Since September 11th, 2001, Manhattan's Community Board No. 1 - one of 59 such boards in Manhattan - has been called above and beyond its usual duties to tend to the needs of residents living in TriBeCa, Battery Park City, the Financial District, the Seaport, and the Civic Center. Community Board 1, or CB1 as it's often called, is an advisory body. The city charter designates its role in such matters as land use, determining local budget priorities, and monitoring city services delivery.
CB1 is an advocate for new programs and facilities required by the district and often works with local and governmental authorities about issues that concern its residents. Board members serve on committees that meet on a monthly basis, often with government officials, developers, property owners, or social service agencies in attendance.
CB1's role in the community has changed tremendously over the years since it was first established as the advisory board on local land usage by the city charter. "It's certainly changed in the fact that we [manage] land use, but we also do quality-of-life issues," says CB1 Chairperson Madelyn Wils. "We pretty much are on the forefront if people are unhappy about anything, from loud bars to streets being dug up to advocating for schools or parks. My board is particularly aggressive in those areas." Wils adds that her board differs somewhat from the others because it is in a neighborhood that "wasn't [originally] residential, and therefore the city never built schools and parks for us. So we had to make deals to get them built ourselves."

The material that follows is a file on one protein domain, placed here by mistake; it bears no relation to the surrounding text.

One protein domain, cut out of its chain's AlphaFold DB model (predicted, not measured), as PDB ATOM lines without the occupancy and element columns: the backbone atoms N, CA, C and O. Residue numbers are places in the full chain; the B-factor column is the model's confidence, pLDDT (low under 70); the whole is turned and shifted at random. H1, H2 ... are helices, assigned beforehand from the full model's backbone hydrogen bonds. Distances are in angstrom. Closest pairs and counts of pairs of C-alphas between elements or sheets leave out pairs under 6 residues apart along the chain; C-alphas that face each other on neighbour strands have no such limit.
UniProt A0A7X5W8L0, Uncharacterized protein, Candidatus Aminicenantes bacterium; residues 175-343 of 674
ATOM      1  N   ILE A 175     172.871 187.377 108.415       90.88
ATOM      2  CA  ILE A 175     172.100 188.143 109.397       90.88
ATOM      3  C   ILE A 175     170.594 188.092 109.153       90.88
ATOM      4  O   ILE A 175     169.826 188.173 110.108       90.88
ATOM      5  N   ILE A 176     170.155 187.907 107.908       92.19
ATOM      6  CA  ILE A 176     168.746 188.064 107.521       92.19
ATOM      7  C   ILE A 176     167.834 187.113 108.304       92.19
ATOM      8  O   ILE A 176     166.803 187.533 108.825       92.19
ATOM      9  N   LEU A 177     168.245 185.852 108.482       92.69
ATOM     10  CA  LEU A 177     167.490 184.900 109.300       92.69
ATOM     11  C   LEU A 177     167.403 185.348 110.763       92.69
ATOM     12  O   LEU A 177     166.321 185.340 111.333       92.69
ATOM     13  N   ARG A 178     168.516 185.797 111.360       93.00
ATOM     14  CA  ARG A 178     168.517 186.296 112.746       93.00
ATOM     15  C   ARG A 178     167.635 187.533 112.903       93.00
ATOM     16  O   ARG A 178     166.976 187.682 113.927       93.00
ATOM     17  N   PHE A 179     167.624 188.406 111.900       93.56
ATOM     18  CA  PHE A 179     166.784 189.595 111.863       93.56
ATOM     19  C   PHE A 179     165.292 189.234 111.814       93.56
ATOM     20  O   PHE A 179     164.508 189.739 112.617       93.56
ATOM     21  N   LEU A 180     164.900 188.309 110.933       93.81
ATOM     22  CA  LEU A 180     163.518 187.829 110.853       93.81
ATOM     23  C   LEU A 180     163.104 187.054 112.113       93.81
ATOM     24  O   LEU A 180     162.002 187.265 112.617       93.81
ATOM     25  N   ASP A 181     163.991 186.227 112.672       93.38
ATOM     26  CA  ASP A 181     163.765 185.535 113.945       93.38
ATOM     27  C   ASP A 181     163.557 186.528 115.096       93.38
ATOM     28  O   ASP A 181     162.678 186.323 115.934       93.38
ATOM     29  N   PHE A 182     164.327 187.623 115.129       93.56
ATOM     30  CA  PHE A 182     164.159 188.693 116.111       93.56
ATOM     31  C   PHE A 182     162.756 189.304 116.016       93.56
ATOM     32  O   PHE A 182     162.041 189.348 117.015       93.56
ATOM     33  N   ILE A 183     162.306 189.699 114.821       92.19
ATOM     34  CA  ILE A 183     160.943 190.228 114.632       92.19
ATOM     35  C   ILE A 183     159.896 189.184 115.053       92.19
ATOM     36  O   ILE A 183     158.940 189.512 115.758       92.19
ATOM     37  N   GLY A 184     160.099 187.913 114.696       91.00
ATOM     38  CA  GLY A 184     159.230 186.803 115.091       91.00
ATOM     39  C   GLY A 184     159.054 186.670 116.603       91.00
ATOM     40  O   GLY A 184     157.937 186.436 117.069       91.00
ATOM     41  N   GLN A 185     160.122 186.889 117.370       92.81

Once a month, CB1 and its elected officials meet in open, public sessions with local agencies and any developers that are planning to build a project in the community. According to Wils, the board also holds about 10 different meetings a month on various committee issues, which are then identified and forwarded to the appropriate authorities for resolution.
"Anyone can serve [on the board]," says Wils. "They get appointed by the borough president and the City Council first." She says that board members elect the chair, and that anyone can apply to serve. Active community residents have included the late John Kennedy Jr., who used to attend meetings on waterfront issues. "Anybody can come and comment and bring up an issue," says Wils.